** The results of unfinished or untended Terraforming is a large feature in Niven's work. ''Literature/{{Protector}}'' reveals that Earth was partly Terraformed by the Pak, with the issue there's not enough thallium for the Pak's final lifestage to complete. ''Ringworld'' complete.
** ''Literature/{{Ringworld}}''
has much of the same issue being explored with humanoids left alone on a mostly terraformed Ringworld until they differentiate into ecological niches.
** In Niven's ''A World Out Of Time'', delivering biological terraforming packages to suitable extrasolar planets is the job given to the [[HumanPopsicle corpsicle]] Corbell.
niches.


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* In Niven's non-series novel ''A World Out Of Time'', delivering biological terraforming packages to suitable extrasolar planets is the job given to the [[HumanPopsicle corpsicle]] Corbell.
12th Aug '17 10:10:27 AM nombretomado
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* ''{{Freelancer}}'' has no terraformed planets, but instead has ''terraforming'' planets like California Minor. It also shows a little bit of the process with Planetform, Inc., the company that handles terraforming operations, and by letting you trade stuff like terraforming gases, alien organisms that eat carbon dioxide and release oxygen, and H-Fuel to power these operations. The game also features the Gaians, a rebel faction of {{Well Intentioned Extremist}}s who firmly believe that terraforming is the same as ecocide.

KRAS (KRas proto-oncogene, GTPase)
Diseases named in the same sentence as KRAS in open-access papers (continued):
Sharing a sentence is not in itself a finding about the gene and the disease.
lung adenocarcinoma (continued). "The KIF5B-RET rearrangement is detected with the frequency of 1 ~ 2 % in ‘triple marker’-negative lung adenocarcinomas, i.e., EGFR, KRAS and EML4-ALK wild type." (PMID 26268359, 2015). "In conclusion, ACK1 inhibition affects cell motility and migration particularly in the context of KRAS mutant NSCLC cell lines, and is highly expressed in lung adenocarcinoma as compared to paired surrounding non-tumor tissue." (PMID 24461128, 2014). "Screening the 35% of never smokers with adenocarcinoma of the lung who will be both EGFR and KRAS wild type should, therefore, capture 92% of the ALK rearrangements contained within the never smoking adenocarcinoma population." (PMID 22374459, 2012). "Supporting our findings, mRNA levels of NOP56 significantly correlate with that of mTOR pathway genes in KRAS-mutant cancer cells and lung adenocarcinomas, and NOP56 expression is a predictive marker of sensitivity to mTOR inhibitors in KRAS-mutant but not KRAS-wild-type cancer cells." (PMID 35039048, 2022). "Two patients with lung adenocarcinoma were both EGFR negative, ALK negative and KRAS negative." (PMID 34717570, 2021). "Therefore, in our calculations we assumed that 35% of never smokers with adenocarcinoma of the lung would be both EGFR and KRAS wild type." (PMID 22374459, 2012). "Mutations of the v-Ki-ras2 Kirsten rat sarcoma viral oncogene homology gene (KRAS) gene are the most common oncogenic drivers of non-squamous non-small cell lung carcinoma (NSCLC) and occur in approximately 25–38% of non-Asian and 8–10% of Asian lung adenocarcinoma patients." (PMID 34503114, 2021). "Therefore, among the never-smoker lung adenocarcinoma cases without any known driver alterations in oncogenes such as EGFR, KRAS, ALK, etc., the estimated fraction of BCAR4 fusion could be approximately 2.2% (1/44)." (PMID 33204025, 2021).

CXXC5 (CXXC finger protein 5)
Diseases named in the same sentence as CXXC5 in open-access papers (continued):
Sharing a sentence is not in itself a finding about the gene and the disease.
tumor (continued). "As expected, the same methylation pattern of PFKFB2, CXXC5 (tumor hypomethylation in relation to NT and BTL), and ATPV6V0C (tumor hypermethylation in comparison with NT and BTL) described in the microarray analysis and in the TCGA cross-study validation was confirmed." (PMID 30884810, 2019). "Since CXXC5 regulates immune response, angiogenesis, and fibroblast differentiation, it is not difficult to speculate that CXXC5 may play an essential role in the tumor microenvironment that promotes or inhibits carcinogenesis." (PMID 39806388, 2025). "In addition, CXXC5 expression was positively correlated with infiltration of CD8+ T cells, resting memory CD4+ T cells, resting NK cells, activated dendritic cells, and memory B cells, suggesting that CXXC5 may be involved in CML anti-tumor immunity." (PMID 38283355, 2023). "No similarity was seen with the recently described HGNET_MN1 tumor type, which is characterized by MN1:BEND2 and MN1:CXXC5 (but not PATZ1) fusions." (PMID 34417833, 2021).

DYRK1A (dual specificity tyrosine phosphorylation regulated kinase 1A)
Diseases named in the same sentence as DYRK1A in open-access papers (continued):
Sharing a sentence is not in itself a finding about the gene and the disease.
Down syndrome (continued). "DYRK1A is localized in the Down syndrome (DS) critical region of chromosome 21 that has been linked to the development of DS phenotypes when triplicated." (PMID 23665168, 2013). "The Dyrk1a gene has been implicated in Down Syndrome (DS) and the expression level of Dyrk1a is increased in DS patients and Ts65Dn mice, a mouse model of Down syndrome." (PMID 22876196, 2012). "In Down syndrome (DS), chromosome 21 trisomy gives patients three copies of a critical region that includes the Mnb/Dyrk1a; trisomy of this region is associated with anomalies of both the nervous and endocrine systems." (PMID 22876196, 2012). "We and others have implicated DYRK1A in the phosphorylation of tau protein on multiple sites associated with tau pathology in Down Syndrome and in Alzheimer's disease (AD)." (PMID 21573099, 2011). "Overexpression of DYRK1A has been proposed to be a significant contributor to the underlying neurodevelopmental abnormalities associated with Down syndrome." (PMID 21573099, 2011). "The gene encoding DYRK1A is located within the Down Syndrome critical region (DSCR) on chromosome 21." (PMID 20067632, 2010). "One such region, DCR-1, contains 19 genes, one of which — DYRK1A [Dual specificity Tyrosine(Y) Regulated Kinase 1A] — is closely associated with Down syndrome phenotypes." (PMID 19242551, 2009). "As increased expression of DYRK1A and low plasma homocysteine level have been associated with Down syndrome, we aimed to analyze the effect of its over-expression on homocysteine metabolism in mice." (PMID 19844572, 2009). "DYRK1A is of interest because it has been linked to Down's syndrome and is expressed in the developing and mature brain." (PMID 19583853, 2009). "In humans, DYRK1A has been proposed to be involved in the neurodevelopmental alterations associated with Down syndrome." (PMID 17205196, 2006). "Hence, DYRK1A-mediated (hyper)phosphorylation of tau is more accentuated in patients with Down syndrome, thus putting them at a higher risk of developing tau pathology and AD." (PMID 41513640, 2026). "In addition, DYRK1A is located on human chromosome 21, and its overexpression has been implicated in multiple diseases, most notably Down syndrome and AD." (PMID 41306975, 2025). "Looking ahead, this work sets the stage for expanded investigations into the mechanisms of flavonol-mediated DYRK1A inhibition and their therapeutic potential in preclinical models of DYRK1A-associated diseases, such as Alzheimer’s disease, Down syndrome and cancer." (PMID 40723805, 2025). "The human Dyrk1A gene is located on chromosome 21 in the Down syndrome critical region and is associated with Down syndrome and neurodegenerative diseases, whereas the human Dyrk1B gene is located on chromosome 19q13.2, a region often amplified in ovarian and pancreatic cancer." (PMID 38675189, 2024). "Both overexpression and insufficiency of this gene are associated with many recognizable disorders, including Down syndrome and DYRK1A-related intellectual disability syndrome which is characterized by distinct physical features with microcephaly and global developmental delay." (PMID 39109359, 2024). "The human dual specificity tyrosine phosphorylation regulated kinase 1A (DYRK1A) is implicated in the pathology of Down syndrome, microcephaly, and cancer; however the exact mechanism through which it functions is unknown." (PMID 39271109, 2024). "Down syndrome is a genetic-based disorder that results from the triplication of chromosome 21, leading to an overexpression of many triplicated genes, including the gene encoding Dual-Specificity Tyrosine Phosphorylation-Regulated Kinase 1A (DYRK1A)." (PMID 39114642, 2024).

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* ''{{Freelancer}}'' ''VideoGame/{{Freelancer}}'' has no terraformed planets, but instead has ''terraforming'' planets like California Minor. It also shows a little bit of the process with Planetform, Inc., the company that handles terraforming operations, and by letting you trade stuff like terraforming gases, alien organisms that eat carbon dioxide and release oxygen, and H-Fuel to power these operations. The game also features the Gaians, a rebel faction of {{Well Intentioned Extremist}}s who firmly believe that terraforming is the same as ecocide.
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http://tvtropes.org/pmwiki/article_history.php?article=Main.TerraForm